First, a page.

I finished this series in six days. A relationship a little more heated than the typical YA pairing, Perry and Aria are fighting for their own survival, and the survival of their friends while experiencing loss at the highest levels.
If you enjoyed Hunger Games or Divergent, you’ll like this one. Just like the ‘Birthmarked’ series, this one is a little less known but just as good, as far as I’m concerned.
I’ve come to realize there’s a world of difference between knowing something happened, even knowing why it happened, and believing it.
Where She Wentby Gayle Forman (sequel to If I Stay)
How it begins:Every morning I wake up and I tell myself this: It’s just one day, one twenty-four-hour period to get yourself through.
In less than 24 hours I discovered a book I recently read had a sequel, I downloaded that sequel and I read that sequel. Was it a piece of YA genius? Nope. Was it a lovely conclusion to the story that began in the first book? Absolutely. The first book ended with a beginning and this one brought the strings all back together. I’m glad this one came to my attention. It was nice to revisit the characters, learn more of their before and be brought into their endings. If you liked the first one, you’ll like this one. It’s told from a male perspective this time and that’s new and interesting, and the time between books has not been great, which was interesting to go through as well. It’s a quick, easy read, and I respect the story for exactly what it was.
How it begins:Everyone thinks it was because of the snow. And in a way, I suppose that’s true.
Told by a girl in a coma. She is aware that her family is gone and she is all that’s left. There are people who love her that want her to wake up but she spends the story telling the stories of remembrance and young love, that could have, should have and maybe would have been.
It is built on the possibility that everything can change in a second, with a snowfall or a day off or a music selection. It’s all fleeting and the decisions we make – before and after – have consequences and meaningful impacts that reach far and wrench heartstrings.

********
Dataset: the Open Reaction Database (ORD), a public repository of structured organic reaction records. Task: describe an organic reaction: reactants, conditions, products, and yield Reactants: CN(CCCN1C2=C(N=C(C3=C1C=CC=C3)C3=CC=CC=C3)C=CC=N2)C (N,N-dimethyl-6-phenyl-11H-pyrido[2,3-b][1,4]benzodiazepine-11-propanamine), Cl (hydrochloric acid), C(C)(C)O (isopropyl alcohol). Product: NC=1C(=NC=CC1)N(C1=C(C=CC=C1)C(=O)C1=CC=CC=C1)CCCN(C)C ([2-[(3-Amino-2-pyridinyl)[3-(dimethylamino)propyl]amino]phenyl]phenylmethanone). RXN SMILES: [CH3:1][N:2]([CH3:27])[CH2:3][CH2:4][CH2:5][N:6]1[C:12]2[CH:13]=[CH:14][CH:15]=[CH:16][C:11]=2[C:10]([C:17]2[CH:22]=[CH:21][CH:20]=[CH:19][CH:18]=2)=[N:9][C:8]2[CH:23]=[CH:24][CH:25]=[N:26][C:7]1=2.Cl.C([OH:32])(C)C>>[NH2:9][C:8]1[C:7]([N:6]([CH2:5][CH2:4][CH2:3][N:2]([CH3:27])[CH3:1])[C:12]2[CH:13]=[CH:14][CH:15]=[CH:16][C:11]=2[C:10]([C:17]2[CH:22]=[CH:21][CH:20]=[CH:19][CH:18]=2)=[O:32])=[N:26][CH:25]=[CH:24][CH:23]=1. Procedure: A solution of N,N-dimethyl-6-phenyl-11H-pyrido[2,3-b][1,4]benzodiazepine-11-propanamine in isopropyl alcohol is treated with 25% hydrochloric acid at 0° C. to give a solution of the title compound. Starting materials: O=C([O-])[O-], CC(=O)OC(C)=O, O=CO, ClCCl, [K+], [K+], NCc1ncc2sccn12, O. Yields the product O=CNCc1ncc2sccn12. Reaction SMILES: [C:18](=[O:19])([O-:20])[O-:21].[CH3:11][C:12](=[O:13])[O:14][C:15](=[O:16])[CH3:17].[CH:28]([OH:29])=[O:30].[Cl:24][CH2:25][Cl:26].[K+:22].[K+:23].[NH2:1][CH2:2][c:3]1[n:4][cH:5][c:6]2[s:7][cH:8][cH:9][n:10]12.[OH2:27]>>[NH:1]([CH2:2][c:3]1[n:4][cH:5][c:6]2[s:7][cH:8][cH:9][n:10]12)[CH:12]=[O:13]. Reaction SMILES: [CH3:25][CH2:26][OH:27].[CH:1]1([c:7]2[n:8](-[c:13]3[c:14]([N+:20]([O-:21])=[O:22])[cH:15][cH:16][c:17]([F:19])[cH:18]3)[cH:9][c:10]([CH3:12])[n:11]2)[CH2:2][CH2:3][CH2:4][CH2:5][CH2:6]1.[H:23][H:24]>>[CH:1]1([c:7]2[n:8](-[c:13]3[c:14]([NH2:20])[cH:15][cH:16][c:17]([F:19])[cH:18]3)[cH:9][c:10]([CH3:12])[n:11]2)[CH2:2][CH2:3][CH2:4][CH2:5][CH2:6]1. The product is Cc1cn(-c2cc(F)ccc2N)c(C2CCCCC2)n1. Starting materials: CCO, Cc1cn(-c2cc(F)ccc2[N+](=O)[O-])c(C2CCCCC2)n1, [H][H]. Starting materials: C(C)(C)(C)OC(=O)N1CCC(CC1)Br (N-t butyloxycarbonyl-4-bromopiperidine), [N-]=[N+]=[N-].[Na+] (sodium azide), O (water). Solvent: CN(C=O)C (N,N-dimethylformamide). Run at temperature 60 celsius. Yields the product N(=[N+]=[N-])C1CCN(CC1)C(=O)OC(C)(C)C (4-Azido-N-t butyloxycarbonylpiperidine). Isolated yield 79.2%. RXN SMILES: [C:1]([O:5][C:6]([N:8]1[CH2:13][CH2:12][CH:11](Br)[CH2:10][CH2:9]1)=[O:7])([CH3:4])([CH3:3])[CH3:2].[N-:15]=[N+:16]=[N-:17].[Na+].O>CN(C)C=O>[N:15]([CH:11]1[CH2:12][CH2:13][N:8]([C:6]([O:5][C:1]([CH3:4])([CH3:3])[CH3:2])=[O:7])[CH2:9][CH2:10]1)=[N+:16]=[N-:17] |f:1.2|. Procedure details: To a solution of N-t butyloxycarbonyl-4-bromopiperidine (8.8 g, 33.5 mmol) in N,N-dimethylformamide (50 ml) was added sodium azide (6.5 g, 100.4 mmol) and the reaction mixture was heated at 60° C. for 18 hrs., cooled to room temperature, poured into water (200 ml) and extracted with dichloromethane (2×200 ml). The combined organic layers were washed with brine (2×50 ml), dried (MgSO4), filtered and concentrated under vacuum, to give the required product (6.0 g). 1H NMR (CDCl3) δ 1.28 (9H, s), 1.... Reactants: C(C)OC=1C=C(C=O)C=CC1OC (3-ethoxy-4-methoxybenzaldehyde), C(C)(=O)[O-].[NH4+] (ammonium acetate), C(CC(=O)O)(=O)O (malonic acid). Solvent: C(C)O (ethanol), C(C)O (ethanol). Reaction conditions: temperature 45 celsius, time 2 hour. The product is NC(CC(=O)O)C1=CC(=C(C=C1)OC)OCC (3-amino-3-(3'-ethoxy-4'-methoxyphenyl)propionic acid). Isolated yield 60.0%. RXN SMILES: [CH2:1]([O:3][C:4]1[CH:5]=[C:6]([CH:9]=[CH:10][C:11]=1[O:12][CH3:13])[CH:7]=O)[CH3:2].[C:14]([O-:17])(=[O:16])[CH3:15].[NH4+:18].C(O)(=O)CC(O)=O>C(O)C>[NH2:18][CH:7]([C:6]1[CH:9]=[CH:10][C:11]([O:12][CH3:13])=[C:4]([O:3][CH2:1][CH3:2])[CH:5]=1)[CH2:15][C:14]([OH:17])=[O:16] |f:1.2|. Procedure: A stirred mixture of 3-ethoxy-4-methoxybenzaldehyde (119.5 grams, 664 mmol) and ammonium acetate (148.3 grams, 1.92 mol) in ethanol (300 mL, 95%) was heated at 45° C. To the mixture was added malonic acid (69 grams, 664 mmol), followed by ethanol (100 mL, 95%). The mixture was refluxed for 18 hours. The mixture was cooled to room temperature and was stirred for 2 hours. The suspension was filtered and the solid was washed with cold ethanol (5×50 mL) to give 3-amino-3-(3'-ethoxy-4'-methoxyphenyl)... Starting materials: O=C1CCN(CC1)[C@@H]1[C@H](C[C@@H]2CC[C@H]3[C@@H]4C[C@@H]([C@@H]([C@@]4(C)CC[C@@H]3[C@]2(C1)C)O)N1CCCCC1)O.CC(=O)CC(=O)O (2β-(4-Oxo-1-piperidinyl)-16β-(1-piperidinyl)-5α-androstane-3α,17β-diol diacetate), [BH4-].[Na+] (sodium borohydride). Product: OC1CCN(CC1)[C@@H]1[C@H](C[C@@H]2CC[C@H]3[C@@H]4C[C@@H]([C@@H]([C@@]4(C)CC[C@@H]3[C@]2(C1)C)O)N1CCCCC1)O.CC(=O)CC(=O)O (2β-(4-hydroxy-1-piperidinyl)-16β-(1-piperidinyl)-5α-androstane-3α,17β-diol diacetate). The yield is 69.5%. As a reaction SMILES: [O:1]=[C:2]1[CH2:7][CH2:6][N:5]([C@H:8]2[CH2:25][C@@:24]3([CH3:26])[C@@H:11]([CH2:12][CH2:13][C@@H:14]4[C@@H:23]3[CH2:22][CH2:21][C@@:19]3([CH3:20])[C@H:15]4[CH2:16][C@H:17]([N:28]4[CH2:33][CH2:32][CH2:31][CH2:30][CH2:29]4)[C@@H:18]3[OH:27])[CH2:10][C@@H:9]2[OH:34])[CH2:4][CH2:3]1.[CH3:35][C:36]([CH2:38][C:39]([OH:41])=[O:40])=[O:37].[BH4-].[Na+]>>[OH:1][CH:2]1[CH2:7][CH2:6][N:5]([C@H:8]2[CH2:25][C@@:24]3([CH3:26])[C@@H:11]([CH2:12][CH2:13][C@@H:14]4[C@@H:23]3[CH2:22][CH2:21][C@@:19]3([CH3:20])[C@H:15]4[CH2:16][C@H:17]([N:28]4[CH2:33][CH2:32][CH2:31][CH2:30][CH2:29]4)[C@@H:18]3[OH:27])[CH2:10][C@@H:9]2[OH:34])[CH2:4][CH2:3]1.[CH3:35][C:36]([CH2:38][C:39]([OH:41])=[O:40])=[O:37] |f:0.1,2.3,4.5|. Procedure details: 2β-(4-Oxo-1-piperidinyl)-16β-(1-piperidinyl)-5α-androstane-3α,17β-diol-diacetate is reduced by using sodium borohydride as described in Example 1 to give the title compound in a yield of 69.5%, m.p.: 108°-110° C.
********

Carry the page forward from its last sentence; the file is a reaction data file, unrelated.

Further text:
This was a quick read, and when I was looking for the image of the cover to stick in this post, I discovered that there is a sequel. (I guess you can figure that she stayed…that doesn’t lessen the story at all, I promise). I’ve already downloaded it and I hope it doesn’t keep me up too late tonight!
How it begins:Welcome to the beautiful Sinclair family. No one is a criminal. No one is an addict. No one is a failure.
The best part about the book was the writing. The prose was delightful. I read this one on a long car ride as well, and it didn’t take me long. The worst part about this book was that I figured it out before it ended. That kind of bugged me a little bit, and it made me deflate, but the writing was beautiful. I found that the subject matter took back seat to the words and I loved that.
The subject matter was common, but the descriptions were better than I’ve read before. The characters were not all redeemed and I was happy for that. The losses are incredible and there are times that you want to reach through the pages and shake the people who are left.
The story shines a light on priorities and friendship and the imperfect balance of it all.